REAL

Two Inferred Antique earthquakes recorded in the Roman theater of Beit-Ras / Capitolias (Jordan)

Al-Tawalbeh, Mohammad and Jaradat, Rasheed and Al-Bashaireh, Khaled and Al-Rawabdeh, Abdulla and Gharaibeh, Anne and Khrisat, Bilal and Kázmér, Miklós (2021) Two Inferred Antique earthquakes recorded in the Roman theater of Beit-Ras / Capitolias (Jordan). SEISMOLOGICAL RESEARCH LETTERS, 92 (1). pp. 564-582. ISSN 0895-0695

[img]
Preview
Text
Al-Tawalbeh_2021_Antique_earthquakes_Capitolias.pdf - Submitted Version

Download (1MB) | Preview

Abstract

A Roman theater is recently being excavated at Beit-Ras/Capitolias in Jordan, which is one of the Decapolis cities, founded before 97/98 AD. This is an archaeoseismological study that aims to investigate temporal and intensity impacts on the existing structures. A rich set of Earthquake Archaeological Effects (EAEs) are identified, including deformed arches, tilted and collapsed walls, chipped corners of masonry blocks, and extensional gaps indicating a seismic intensity of VIII-IX. Contrary to the long lasting belief that the 749 AD event is the main candidate earthquake damaging most of the Decapolis cities, the study found that at least two major older earthquakes damaged the site and may have led to the abandonment of its major use as a theater at different periods. This is based on field observations of construction stratigraphy and damage features and on the assessment the observed destruction and on reports in literature. The date of the first event is bracketed between the establishment of the city (before 97/98 AD) and an inscription in the walled-up orchestra gate in 261 AD. This earthquake destroyed the external wall of the theater's external annular passageway (ambulatorium), the scaena, and its staircases. The most likely candidate earthquake is 233 AD or other event which is not mentioned in any catalogue. After restoration, another earthquake occurred between 261 AD and Late Roman-Early Byzantine times, when the scaena wall tilted and collapsed, rendering the building useless and beyond repair. It is probably 363 AD earthquake. Filled up with debris, the theater went out of use. The paper provides a rich discussion of potential causative earthquakes based on archaeoseismological, construction stratigraphy observations, and calibrated intensity of historical earthquake-based attenuation modelling. It identifies the potential phases and types of destruction and reuse. It is setting the grounds for future archaeological and seismological research on this site.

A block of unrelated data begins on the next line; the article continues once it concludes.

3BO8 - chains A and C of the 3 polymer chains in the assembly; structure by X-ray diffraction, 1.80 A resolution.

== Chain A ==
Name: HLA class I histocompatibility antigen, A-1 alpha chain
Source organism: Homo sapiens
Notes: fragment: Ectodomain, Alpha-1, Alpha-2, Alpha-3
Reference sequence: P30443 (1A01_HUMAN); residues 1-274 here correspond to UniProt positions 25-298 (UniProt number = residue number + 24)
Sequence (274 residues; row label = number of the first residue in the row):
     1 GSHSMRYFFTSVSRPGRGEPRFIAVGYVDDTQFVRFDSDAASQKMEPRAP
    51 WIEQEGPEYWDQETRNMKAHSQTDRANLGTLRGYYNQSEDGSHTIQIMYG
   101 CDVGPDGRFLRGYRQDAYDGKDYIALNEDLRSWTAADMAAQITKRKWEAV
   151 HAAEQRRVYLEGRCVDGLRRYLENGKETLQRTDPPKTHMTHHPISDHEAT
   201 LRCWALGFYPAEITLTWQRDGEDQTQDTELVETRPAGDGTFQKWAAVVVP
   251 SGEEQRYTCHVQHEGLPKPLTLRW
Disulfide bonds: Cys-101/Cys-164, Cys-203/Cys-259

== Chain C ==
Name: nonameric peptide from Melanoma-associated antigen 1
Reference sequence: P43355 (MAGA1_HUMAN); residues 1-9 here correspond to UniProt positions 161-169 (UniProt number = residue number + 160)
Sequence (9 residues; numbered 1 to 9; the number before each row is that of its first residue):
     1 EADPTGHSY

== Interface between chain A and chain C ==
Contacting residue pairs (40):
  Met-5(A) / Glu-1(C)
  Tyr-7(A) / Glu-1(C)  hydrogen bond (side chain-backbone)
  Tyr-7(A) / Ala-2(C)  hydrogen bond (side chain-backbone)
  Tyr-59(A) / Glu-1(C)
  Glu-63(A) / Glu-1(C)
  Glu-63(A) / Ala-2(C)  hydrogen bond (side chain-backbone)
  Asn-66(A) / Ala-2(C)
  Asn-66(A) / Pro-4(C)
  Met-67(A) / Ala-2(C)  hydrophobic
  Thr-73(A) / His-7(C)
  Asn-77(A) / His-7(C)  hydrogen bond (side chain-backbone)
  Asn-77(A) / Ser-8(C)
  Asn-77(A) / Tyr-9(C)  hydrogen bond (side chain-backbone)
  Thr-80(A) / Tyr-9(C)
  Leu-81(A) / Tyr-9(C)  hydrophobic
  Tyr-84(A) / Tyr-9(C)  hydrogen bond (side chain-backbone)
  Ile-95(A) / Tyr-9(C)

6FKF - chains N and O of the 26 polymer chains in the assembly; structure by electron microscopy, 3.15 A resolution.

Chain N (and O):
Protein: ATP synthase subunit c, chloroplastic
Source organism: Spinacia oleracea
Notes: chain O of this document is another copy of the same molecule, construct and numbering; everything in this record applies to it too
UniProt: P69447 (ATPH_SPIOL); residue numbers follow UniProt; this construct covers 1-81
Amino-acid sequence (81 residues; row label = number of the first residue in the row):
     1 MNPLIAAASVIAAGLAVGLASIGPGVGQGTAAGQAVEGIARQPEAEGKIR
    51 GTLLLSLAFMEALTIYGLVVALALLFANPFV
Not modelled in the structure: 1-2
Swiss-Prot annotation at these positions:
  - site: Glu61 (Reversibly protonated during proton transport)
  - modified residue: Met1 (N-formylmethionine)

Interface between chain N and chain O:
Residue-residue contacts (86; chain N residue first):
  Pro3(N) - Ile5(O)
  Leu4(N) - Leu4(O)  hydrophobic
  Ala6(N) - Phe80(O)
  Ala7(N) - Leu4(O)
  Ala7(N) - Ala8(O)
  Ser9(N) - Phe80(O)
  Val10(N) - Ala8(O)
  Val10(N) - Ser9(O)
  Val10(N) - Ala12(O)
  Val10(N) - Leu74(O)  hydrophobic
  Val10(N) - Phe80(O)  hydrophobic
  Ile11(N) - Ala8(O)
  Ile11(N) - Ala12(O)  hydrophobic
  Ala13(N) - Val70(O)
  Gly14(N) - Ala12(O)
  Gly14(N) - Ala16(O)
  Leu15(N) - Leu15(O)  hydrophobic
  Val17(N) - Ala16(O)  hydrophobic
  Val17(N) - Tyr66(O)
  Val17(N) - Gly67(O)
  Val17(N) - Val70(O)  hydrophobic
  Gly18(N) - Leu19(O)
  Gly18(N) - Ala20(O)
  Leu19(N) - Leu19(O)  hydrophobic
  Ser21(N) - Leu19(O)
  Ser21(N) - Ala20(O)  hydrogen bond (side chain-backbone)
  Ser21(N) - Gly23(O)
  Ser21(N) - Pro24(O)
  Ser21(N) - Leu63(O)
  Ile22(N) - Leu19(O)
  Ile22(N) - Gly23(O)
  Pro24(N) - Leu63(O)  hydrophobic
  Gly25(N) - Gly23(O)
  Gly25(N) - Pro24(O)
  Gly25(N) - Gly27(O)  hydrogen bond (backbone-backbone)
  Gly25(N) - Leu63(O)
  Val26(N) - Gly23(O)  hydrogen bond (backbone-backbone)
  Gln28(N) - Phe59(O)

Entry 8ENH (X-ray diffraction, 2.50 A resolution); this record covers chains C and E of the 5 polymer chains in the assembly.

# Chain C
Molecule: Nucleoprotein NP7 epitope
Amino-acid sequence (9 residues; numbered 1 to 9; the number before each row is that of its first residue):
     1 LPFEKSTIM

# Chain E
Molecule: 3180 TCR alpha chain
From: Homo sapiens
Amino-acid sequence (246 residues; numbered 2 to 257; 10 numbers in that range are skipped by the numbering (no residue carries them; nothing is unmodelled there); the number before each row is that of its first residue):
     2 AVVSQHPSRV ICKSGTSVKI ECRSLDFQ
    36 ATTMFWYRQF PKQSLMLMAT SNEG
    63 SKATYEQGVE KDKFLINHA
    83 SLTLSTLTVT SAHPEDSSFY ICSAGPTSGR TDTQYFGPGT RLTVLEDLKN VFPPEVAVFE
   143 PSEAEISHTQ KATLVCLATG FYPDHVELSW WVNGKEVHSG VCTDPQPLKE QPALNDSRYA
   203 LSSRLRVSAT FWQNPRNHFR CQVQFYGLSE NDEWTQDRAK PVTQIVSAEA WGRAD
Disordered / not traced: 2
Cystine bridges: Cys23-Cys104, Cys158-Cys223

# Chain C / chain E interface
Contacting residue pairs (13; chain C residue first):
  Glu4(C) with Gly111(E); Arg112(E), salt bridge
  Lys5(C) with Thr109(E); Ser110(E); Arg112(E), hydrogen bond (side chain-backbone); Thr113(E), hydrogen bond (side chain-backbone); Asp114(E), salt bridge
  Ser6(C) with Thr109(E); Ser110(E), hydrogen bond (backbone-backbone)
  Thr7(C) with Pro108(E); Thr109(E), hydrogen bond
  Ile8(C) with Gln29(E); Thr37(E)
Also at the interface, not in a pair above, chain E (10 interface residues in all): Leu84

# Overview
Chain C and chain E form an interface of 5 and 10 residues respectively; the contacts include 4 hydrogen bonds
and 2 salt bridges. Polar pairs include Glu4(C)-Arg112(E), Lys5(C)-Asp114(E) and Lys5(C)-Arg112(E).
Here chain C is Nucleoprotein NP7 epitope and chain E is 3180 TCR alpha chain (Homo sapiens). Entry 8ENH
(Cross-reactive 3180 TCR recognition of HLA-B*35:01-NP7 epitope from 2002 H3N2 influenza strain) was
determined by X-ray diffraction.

Item Type: Article
Subjects: Q Science / természettudomány > QE Geology / földtudományok > QE01 Geophysics / geofizika
Depositing User: M. Kázmér
Date Deposited: 29 Mar 2021 15:00
Last Modified: 29 Mar 2021 15:00
URI: http://real.mtak.hu/id/eprint/123194

Actions (login required)

Edit Item Edit Item